View this article
  • When the Robots Take Over

    BALTIMORE – How about those techs! As Chris Lowe reported in Wednesday’s Market Insight column, the eight most valuable tech companies in the world – Facebook, Apple, Amazon, Netflix, Google parent Alphabet, Baidu, Alibaba, and Tencent – have added $1.7 trillion…

    View this article
  • A Luddite’s Guide to the Future

    BALTIMORE – We were disappointed to see the pedestal… naked… forlorn… its statue gone… its purpose defunct. For more than a century, the bronze statue of Supreme Court Justice Roger B. Taney – gravely pondering the weighty issues of the…

    View this article
  • The Problem With Millennials

    DELRAY BEACH, FLORIDA – “What’s wrong with them?” In front of us was a group of young women, tying their surfboards on top of their Jeep. At first glance, nothing at all. They had come from a nearby surf camp…

    View this article
  • How the GOP Tax Plan Rips Off the Middle Class

    RANCHO SANTANA, NICARAGUA – Last Thursday, Senate Republicans announced their proposed tax reform measures. Instead of eliminating the inheritance tax – like the House version does – the Senate proposal would increase the exemption by $5 million per person. And…

    View this article
  • Am I wrong about the serenity?

    Your regular Friday editor Boaz Shoshan is busy finalising a series of reports. Word is, you’re going to need them to evade a coming government crackdown. Hence the rush. But that’s all he’s giving away. Today, we take a look…

    View this article
  • Why Funerals Are Good for the Economy

    RANCHO SANTANA, NICARAGUA – “I wanted to build a little vacation cottage.” We were getting a tour of concrete and rebar. A colleague is building a house on the ocean. It seems to have gotten away from him. “Well…” he…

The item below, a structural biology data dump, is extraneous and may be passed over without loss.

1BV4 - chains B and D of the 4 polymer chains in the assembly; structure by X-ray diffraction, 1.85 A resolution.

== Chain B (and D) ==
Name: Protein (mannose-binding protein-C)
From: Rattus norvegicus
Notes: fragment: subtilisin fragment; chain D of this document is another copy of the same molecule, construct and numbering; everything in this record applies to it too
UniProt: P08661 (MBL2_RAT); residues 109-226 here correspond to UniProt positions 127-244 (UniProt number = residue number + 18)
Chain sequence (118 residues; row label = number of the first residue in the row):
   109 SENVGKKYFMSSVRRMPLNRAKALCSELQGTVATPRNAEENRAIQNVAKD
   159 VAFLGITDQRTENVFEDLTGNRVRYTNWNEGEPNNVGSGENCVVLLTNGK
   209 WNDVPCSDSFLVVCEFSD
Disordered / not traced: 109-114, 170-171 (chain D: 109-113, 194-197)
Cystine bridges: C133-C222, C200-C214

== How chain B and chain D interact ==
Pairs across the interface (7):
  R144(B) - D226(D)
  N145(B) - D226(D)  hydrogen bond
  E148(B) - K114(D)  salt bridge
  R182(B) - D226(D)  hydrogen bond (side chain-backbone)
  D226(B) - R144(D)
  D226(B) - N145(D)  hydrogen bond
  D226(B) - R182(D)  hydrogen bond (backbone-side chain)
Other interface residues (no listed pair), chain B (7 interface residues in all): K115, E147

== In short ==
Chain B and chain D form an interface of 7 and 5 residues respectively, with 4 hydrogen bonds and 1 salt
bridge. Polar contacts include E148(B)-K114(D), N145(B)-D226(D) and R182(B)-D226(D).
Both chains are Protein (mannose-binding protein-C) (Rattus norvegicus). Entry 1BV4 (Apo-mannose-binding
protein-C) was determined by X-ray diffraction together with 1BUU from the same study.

View this article
  • Paradise palaver and the War on You

    The Paradise Papers have exposed a bundle of liars and cheats. Namely, the politicians who wrote the tax rules that make using offshore tax havens legal. And not just because their own pension fund makes use of those loopholes. The…

    View this article
  • The Problem With 21st-Century Companies

    RANCHO SANTANA, NICARAGUA – We’re down in Nicaragua giving a little speech to a group of financial analysts and publishers. I’ll be sharing the full contents of the speech with members of our Inner Circle advisory soon. A view of the coastline…

    View this article
  • The World’s Favorite Stock Is Doomed

    POITOU, FRANCE – “The Age of Easy Money Is Nearly Over,” reads a headline at Bloomberg. Oh yeah? We suspect that it has hardly begun… stay tuned. Destroying Capital In the meantime, we are exploring the past to get hints…

    View this article

From time to time we may tell you about regulated products issued by Southbank Investment Research Limited. With these products your capital is at risk. You can lose some or all of your investment, so never risk more than you can afford to lose. Seek independent advice if you are unsure of the suitability of any investment. Southbank Investment Research Limited is authorised and regulated by the Financial Conduct Authority. FCA No 706697. https://register.fca.org.uk/.

© 2017 Southbank Investment Research Ltd. Registered in England and Wales No 9539630. VAT No GB629 7287 94.
Registered Office: 2nd Floor, Crowne House, 56-58 Southwark Street, London, SE1 1UN.

Terms and conditions | Privacy & cookie policy | FAQ | Contact Us | Top ↑